Typically, with each successive new model, cars tend to get fatter and – as a result – lazier. So, on the face of it, when we found out that the Superb has become longer, taller, wider and taller for your comfort we weren’t entirely surprised. But, then we were told that the Superb would be lighter than its predecessor – thanks to the war on emissions, which is won in part by reducing weight. So that was saving grace number one.
We were then told that the Superb would come with a 1.8-litre TSI petrol engine mated to both a dual-clutch DSG and manual transmission – that was saving grace number two. Except that the manual gets 320Nm of torque versus 250 in the auto, and the latter is the one we had at the track. Bummer!
The last time we lapped the Superb at the track, we couldn’t get the ESP to stop interfering throughout the lap. You can turn it off, but you can’t really – so it would continue to annoy the driver by tugging at the brakes throughout the 5.1-kiometres of the Buddh International Circuit. So we weren’t expecting much when we pulled out of the pits, but what we got instead was saving grace number three.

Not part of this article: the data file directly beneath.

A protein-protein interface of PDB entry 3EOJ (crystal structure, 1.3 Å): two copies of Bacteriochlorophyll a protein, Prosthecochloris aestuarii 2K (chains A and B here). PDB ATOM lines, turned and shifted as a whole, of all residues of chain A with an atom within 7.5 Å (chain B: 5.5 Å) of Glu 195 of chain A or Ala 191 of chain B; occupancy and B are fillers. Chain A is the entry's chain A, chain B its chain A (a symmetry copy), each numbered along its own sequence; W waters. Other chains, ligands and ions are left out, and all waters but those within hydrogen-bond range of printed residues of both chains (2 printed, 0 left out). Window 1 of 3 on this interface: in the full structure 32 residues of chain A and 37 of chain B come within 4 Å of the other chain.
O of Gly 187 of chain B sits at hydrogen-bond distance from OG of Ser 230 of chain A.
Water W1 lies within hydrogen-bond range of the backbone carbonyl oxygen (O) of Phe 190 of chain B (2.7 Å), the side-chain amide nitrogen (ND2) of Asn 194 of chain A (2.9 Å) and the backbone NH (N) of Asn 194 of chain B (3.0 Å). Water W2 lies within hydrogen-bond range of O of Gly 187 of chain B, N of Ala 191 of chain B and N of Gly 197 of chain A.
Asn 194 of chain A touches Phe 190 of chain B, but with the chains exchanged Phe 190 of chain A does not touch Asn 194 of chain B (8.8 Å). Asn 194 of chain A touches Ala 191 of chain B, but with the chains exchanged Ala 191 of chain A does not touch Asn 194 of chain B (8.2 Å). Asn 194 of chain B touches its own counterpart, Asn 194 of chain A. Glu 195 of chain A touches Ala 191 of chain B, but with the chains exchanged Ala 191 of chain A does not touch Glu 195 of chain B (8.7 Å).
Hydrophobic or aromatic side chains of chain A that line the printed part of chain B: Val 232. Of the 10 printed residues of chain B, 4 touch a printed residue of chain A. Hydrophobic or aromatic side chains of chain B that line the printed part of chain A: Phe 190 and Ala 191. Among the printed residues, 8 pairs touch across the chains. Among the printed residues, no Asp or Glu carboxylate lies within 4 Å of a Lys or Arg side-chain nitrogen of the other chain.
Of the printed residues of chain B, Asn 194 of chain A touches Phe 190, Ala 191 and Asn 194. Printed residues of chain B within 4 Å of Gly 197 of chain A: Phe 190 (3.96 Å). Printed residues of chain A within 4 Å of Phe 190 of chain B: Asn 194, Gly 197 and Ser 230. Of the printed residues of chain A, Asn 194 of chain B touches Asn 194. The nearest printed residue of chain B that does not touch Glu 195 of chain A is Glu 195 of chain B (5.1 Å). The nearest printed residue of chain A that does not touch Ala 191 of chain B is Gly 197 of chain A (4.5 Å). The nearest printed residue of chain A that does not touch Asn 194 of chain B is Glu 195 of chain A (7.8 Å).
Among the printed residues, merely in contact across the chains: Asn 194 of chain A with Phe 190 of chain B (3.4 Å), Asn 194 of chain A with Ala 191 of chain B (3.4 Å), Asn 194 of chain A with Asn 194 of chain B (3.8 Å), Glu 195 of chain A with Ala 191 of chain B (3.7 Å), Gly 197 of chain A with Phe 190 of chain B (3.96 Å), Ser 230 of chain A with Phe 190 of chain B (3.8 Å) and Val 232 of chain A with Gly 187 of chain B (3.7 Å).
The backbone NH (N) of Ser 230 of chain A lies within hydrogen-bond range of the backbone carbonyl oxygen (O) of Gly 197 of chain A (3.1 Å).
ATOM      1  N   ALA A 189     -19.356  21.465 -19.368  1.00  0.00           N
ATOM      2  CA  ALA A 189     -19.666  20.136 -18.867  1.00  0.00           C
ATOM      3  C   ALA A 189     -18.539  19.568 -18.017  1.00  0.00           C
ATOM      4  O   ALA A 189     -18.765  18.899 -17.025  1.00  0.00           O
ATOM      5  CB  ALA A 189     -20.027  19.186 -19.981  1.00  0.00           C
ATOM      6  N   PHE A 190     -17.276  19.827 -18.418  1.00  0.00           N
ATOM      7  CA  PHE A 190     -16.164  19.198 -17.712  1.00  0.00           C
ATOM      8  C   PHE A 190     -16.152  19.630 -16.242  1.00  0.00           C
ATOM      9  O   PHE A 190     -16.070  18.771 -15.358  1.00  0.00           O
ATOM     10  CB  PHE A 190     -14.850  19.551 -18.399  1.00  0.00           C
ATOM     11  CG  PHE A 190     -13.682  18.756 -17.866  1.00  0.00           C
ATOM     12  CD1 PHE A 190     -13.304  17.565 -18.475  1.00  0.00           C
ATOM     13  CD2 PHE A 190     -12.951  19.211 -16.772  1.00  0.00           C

The Superb just felt fantastic from the driver’s seat. The engine is extremely free revving and gutsy. The transmission is faultless, and the ESP doesn’t interfere at all. And, for such a big machine, the Superb is incredibly light on its feet as it dances from one corner to the next at the BIC. Sure, the softer ride means that it wallows a bit more – but we had to continue reminding ourselves that this isn’t exactly engineered for the track. This is a luxury car after all!
And so the softer ride is actually a welcome change. The cabin is even more spacious than before, it looks better, is excellent quality and it drives brilliantly – so what’s not to like? Skoda has even revamped their after-sales network, so we hope not to hear any more horror stories from Superb owners. Purely as far as the product goes though, the new Superb is – well – quite superb.